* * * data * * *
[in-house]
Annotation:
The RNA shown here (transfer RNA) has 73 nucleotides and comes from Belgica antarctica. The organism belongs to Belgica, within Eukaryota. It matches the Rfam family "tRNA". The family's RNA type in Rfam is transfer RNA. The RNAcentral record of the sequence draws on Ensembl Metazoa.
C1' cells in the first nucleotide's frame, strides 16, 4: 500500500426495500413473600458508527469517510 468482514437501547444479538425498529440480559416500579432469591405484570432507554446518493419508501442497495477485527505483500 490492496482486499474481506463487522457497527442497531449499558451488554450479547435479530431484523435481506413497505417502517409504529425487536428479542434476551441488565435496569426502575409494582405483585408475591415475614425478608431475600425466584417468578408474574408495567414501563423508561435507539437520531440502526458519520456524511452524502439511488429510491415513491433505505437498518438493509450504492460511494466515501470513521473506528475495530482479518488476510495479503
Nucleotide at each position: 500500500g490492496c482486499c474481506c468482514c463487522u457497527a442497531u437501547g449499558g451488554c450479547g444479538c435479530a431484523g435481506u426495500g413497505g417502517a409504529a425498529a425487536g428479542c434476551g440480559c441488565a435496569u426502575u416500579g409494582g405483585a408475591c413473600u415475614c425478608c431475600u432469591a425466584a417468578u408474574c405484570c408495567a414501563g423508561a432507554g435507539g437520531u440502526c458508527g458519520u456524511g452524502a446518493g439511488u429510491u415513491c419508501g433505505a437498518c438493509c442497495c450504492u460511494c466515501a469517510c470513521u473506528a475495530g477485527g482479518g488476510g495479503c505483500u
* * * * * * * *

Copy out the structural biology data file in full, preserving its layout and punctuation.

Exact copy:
[in-house]
Annotation:
The RNA shown here (transfer RNA) has 73 nucleotides and comes from Belgica antarctica. The organism belongs to Belgica, within Eukaryota. It matches the Rfam family "tRNA". The family's RNA type in Rfam is transfer RNA. The RNAcentral record of the sequence draws on Ensembl Metazoa.
C1' cells in the first nucleotide's frame, strides 16, 4: 500500500426495500413473600458508527469517510 468482514437501547444479538425498529440480559416500579432469591405484570432507554446518493419508501442497495477485527505483500 490492496482486499474481506463487522457497527442497531449499558451488554450479547435479530431484523435481506413497505417502517409504529425487536428479542434476551441488565435496569426502575409494582405483585408475591415475614425478608431475600425466584417468578408474574408495567414501563423508561435507539437520531440502526458519520456524511452524502439511488429510491415513491433505505437498518438493509450504492460511494466515501470513521473506528475495530482479518488476510495479503
Nucleotide at each position: 500500500g490492496c482486499c474481506c468482514c463487522u457497527a442497531u437501547g449499558g451488554c450479547g444479538c435479530a431484523g435481506u426495500g413497505g417502517a409504529a425498529a425487536g428479542c434476551g440480559c441488565a435496569u426502575u416500579g409494582g405483585a408475591c413473600u415475614c425478608c431475600u432469591a425466584a417468578u408474574c405484570c408495567a414501563g423508561a432507554g435507539g437520531u440502526c458508527g458519520u456524511g452524502a446518493g439511488u429510491u415513491c419508501g433505505a437498518c438493509c442497495c450504492u460511494c466515501a469517510c470513521u473506528a475495530g477485527g482479518g488476510g495479503c505483500u